In Geoff Collins’ third season, Georgia Tech coordinators confident about team

Georgia Tech offensive coordinator Dave Patenaude addresses media at Bobby Dodd Stadium after a preseason practice Aug. 24, 2021. (AJC photo by Ken Sugiura)

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Georgia Tech offensive coordinator Dave Patenaude addresses media at Bobby Dodd Stadium after a preseason practice Aug. 24, 2021. (AJC photo by Ken Sugiura)

On top of eight returning starters on the defense, Georgia Tech defensive coordinator Andrew Thacker presides over a unit that returned 19 of the 24 leading tacklers from the 2020 team. Moreover, the Yellow Jackets have had significant help from the transfer portal. That includes linebacker Ayinde Eley, who will fill the most significant hole, the one created by the graduation of leading tackler and captain David Curry. Add to that the strength and weight gains and skill development that returning players have made, not to mention the incoming freshmen.

Asked about the defense’s depth, Thacker responded, “I really am (confident). It’s a very obvious answer relative to the last three years, but much more confident in the depth.”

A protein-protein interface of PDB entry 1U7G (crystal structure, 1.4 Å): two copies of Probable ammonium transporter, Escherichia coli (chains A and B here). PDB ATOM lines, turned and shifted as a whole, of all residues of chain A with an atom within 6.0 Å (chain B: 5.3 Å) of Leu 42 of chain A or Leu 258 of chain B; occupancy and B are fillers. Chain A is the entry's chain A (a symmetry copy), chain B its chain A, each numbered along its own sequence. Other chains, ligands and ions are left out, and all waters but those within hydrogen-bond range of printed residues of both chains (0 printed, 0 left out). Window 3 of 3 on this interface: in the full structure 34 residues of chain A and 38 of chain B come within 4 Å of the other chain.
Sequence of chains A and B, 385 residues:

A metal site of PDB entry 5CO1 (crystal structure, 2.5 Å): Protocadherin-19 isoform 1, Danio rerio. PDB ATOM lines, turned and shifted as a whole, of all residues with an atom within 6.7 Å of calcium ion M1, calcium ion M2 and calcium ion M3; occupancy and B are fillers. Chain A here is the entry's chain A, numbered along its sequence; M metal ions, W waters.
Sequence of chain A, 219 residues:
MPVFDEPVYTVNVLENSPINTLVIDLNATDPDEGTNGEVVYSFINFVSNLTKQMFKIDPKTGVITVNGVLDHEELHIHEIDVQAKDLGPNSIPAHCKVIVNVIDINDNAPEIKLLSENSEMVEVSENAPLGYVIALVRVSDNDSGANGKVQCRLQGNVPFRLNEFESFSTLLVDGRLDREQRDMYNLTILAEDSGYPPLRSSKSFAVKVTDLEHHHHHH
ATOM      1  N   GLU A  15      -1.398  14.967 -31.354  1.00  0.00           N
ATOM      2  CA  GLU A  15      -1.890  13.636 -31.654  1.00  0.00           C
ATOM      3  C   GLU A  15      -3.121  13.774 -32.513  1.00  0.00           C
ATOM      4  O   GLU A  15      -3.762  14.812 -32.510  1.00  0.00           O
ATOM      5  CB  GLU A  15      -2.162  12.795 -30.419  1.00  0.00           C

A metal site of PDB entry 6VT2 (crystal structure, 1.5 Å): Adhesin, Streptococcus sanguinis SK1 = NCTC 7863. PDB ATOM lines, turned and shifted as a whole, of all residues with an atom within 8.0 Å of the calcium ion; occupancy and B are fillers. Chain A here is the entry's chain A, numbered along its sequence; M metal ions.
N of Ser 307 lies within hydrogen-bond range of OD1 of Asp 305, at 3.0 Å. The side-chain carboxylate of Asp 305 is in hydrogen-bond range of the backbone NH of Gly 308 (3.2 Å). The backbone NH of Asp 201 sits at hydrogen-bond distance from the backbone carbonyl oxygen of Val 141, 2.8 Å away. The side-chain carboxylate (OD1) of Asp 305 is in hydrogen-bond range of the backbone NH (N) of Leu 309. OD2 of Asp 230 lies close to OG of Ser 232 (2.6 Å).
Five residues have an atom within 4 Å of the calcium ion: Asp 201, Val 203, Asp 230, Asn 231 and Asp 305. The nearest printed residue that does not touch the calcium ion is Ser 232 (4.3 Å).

Thacker’s counterpart, offensive coordinator Dave Patenaude, exudes similar confidence. The Jackets need to find a replacement for go-to receiver Jalen Camp, but Tech has potential solutions in returning starter Malachi Carter and slot receiver Kyric McGowan, another portal delivery.

“The expectation should be that we’re better,” Patenaude said. “That’s where we are. We’re in Year 3. We’ve taken some lumps, as we all know, but it’s all a building process. If you’re not better in Year 3 than you were in Year 1, then you’re not doing the right things. I’m super optimistic about where we’re headed.”

The hopes for where Tech is headed in coach Geoff Collins’ third season are tempered by the reality of where the Jackets are coming from. Opponents outscored them by an average of 12.9 points per game last season (23.9 points per game for, 36.8 against). The margin in 2019 was minus-15.8.

If the Jackets were to improve their offensive scoring by 20% and reduce defensive scoring by the same, they still would be outscored for the season (though barely). There are reasons that the Jackets were picked to finish sixth in the ACC’s seven-team Coastal Division.

Regardless, as the Jackets conclude their third full week of the preseason, with a little more than a week to go before the season opener against Northern Illinois, heavy optimism prevails with Thacker and Patenaude.